A urologist can determine if intensity-modulated radiation therapy is right for your type of tumor and stage of cancer.
Tumors in the prostate and other parts of the urinary system are sometimes small enough to be treated successfully with radiation therapy. It’s a type of treatment that may also be recommended by a urologist in situations where surgery to remove a tumor isn’t possible or advisable.
- An alternative to traditional radiation delivery, which can present certain exposure risks for patients, is intensity-modulated radiation therapy (IMRT).
- It’s a form of radiation therapy intended to minimize radiation exposure while still targeting the tumor and affected tissues.
What is Intensity-Modulated Radiation Therapy?
IMRT is an approach to delivering radiation to malignant (cancerous) tumors that uses computer-controlled devices to target certain areas of a tumor. The radiation doses are administered in a way that conforms to the shape of the tumor. Because of the specific process involved, IMRT allows for higher doses of radiation to be safely delivered with greater frequency and accuracy in shorter sessions.
How Does IMRT Work?
Computerized dose calculations are based on results from CT scans, X-rays, PET scans, and/or MRI images. The computer will be adjusted so the pattern of radiation delivered matches the size and shape of the tumor, which reduces the risk of damage to healthy tissues. The radiation doses are typically applied at varying angles and directions to target the tumor with greater intensity. The equipment is controlled from a radiation-protected area where the doctor can view the procedure from a monitor. Special shields are used to protect healthy tissues from the radiation.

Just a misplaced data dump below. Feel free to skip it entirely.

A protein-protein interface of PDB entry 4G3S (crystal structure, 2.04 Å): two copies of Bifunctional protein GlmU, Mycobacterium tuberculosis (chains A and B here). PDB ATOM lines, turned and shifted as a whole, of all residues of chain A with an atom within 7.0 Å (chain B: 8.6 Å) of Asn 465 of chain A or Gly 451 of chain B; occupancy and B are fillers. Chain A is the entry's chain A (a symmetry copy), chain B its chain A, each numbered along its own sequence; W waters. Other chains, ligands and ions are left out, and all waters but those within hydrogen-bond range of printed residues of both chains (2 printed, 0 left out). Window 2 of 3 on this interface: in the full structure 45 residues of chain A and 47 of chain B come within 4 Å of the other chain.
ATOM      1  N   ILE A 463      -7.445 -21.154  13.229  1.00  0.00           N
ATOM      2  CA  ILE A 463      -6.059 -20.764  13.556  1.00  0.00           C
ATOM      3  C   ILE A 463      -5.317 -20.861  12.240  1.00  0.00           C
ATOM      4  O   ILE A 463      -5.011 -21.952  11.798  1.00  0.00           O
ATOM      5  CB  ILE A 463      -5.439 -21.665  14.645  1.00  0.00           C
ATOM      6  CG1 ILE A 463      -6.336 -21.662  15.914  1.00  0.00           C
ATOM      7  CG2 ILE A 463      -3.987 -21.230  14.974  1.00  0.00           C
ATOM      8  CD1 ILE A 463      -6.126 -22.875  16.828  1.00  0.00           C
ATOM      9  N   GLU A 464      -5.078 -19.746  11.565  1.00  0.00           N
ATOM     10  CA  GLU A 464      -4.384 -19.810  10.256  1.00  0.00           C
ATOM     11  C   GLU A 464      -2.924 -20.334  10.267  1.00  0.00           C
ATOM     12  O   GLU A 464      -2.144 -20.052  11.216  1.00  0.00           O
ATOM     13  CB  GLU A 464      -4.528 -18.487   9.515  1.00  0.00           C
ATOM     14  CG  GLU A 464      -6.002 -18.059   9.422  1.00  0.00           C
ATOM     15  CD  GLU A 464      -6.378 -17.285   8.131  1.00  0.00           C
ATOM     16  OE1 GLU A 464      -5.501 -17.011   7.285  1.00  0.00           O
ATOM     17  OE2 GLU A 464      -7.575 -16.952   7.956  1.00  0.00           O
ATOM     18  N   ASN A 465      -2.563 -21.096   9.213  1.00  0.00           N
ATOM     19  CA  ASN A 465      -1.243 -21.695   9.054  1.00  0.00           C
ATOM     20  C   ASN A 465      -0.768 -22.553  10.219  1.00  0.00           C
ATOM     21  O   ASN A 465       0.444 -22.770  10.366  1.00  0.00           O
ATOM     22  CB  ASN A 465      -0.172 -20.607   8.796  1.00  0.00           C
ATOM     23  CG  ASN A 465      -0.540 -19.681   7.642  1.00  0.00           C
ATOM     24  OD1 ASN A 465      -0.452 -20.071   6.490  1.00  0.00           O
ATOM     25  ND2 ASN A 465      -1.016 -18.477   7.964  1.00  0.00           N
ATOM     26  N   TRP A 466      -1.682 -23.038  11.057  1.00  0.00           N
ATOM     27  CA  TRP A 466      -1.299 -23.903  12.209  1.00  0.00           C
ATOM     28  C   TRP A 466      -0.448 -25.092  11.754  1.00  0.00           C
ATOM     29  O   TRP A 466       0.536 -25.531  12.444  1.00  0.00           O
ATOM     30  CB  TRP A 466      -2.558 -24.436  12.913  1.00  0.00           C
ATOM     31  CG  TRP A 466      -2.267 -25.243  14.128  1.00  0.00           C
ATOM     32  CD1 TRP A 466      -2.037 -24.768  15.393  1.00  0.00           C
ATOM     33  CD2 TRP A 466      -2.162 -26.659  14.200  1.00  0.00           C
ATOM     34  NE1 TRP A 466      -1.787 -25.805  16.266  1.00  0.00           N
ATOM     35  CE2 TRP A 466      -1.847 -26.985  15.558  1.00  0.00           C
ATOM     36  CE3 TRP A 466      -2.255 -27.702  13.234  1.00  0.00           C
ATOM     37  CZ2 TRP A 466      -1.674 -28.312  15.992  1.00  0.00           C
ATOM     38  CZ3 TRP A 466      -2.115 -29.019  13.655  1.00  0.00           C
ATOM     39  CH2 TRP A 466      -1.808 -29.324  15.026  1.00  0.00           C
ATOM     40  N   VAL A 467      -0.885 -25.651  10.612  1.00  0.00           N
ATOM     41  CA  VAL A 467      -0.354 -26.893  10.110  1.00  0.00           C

How Do Patients Prepare for Treatment?
A simulation test is usually done first. It involves the use of a special X-ray machine that’s used while the patient remains still on a table so the treatment area can be better defined. Colored, permanent ink is used to clearly mark the treatment area. Results from the simulation test along with the patient’s medical history and the results from image tests and lab tests will be used to determine how many sessions to recommend and how to set the computer to deliver the radiation doses.
What Happens After IMRT?
Patients can return to their normal activities following IMRT. There is no need to rest or take special precautions. Patients will not be radioactive, so there is also no need to avoid people or refrain from personal contact.
How Does IMRT Benefit Patients?
Radiation therapy is a common treatment recommendation for patients with prostate cancer, gynecologic cancer, or a tumor that’s localized in the urinary system. The potential risks associated with traditional radiation therapy come from prolonged exposure to the radiation that’s necessary to kill cancer cells. With IMRT, there are several possible benefits for patients, including:
- Improved precision of radiation delivery
- Constant communication during treatment so the machine can be stop if there is any discomfort
- Higher doses of radiation can be safely delivered with fewer side effects
- Reduced treatment toxicity
Sessions normally take place five days a week for several weeks. Each application takes about 15-30 minutes. Once a treatment schedule is set, it’s important not to miss any of your sessions to improve the odds of seeing the desired results. Follow-up examinations are usually done after IMRT sessions have been completed to confirm that all affected tissues have been successfully treated. The odds of recurrence will depend on the type of cancer and factors such as overall health and lifestyle. Potential side effects associated with IMRT are generally mild and temporary.